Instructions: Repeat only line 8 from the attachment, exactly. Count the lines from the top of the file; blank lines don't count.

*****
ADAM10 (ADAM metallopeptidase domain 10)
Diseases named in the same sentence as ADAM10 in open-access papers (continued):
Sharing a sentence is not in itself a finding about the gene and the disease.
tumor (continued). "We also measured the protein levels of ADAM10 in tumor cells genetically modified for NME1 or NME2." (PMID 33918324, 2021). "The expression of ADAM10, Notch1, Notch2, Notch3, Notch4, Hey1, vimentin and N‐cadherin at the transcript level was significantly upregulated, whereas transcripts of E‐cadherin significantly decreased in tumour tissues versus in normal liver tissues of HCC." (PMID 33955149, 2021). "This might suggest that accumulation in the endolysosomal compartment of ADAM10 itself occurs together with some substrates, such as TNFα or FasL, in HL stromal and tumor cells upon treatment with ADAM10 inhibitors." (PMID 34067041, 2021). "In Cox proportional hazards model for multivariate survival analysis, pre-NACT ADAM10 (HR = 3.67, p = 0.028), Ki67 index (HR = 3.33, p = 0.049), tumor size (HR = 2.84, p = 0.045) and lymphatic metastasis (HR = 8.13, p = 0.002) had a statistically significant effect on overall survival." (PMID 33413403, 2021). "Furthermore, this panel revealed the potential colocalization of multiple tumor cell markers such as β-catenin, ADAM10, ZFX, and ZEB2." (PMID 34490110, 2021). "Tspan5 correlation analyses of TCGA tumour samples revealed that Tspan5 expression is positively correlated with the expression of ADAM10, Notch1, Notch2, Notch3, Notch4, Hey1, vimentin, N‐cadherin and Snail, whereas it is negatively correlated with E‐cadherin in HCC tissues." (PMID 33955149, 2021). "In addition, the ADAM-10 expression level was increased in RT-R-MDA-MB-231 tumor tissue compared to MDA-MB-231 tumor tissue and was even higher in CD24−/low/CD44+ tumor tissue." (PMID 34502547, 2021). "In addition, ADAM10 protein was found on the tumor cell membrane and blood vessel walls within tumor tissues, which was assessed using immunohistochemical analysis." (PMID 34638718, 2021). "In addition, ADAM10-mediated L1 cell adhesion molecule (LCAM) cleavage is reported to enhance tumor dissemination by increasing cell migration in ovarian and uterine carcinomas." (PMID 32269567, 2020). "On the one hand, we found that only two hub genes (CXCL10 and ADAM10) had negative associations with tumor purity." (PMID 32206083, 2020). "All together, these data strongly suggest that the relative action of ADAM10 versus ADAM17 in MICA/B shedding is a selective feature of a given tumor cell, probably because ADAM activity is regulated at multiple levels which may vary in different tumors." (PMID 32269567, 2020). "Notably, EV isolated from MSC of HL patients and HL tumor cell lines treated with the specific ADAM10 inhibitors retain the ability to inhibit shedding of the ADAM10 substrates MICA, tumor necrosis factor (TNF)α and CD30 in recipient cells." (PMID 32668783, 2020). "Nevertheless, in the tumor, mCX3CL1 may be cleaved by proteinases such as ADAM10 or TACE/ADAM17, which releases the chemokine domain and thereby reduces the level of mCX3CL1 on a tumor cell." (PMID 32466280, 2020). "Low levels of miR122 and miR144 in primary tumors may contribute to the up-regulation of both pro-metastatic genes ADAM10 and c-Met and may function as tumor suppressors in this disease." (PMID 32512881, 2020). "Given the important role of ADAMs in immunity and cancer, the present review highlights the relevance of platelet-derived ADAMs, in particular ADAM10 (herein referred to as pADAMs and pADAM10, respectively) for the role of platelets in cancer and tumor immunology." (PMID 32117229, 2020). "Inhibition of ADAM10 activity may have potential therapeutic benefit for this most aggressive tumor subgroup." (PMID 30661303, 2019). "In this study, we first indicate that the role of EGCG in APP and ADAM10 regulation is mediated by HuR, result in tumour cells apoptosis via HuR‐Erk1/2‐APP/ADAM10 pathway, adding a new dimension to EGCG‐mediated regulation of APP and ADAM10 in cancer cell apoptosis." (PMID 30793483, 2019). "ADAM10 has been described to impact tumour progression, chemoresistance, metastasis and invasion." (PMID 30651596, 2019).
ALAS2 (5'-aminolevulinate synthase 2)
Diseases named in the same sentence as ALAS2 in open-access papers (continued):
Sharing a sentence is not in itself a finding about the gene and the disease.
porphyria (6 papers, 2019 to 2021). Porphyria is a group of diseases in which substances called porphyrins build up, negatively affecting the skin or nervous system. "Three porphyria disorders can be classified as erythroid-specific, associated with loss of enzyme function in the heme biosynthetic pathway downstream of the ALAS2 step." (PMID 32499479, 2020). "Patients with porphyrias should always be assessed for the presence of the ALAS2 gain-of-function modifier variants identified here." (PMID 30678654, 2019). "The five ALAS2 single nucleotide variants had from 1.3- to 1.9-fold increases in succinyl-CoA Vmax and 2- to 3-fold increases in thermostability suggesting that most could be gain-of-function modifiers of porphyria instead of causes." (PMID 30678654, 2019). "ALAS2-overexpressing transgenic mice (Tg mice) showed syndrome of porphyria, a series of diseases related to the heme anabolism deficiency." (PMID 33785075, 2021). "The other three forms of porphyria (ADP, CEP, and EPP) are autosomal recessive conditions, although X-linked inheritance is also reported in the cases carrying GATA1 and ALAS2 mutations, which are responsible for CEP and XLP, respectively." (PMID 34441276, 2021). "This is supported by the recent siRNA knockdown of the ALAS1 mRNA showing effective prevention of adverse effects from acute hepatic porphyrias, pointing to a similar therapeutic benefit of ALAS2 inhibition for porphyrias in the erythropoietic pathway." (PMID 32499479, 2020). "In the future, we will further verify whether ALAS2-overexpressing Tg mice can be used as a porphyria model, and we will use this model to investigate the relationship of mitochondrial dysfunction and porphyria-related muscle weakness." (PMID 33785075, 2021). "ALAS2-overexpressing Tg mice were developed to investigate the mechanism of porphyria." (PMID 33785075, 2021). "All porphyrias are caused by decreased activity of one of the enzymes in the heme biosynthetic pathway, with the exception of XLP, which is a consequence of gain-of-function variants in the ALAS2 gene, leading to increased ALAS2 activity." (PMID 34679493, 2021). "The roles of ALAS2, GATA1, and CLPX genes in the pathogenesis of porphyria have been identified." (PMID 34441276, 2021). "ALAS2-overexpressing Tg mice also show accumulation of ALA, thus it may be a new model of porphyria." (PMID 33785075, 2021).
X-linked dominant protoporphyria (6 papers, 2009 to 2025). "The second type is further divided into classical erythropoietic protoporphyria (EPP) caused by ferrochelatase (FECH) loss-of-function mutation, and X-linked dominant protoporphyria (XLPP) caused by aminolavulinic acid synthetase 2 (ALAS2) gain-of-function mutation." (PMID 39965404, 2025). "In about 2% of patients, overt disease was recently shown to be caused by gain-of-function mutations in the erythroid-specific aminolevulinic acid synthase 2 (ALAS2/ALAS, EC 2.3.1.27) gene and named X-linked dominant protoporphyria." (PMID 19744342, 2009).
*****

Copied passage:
porphyria (6 papers, 2019 to 2021). Porphyria is a group of diseases in which substances called porphyrins build up, negatively affecting the skin or nervous system. "Three porphyria disorders can be classified as erythroid-specific, associated with loss of enzyme function in the heme biosynthetic pathway downstream of the ALAS2 step." (PMID 32499479, 2020). "Patients with porphyrias should always be assessed for the presence of the ALAS2 gain-of-function modifier variants identified here." (PMID 30678654, 2019). "The five ALAS2 single nucleotide variants had from 1.3- to 1.9-fold increases in succinyl-CoA Vmax and 2- to 3-fold increases in thermostability suggesting that most could be gain-of-function modifiers of porphyria instead of causes." (PMID 30678654, 2019). "ALAS2-overexpressing transgenic mice (Tg mice) showed syndrome of porphyria, a series of diseases related to the heme anabolism deficiency." (PMID 33785075, 2021). "The other three forms of porphyria (ADP, CEP, and EPP) are autosomal recessive conditions, although X-linked inheritance is also reported in the cases carrying GATA1 and ALAS2 mutations, which are responsible for CEP and XLP, respectively." (PMID 34441276, 2021). "This is supported by the recent siRNA knockdown of the ALAS1 mRNA showing effective prevention of adverse effects from acute hepatic porphyrias, pointing to a similar therapeutic benefit of ALAS2 inhibition for porphyrias in the erythropoietic pathway." (PMID 32499479, 2020). "In the future, we will further verify whether ALAS2-overexpressing Tg mice can be used as a porphyria model, and we will use this model to investigate the relationship of mitochondrial dysfunction and porphyria-related muscle weakness." (PMID 33785075, 2021). "ALAS2-overexpressing Tg mice were developed to investigate the mechanism of porphyria." (PMID 33785075, 2021). "All porphyrias are caused by decreased activity of one of the enzymes in the heme biosynthetic pathway, with the exception of XLP, which is a consequence of gain-of-function variants in the ALAS2 gene, leading to increased ALAS2 activity." (PMID 34679493, 2021). "The roles of ALAS2, GATA1, and CLPX genes in the pathogenesis of porphyria have been identified." (PMID 34441276, 2021). "ALAS2-overexpressing Tg mice also show accumulation of ALA, thus it may be a new model of porphyria." (PMID 33785075, 2021).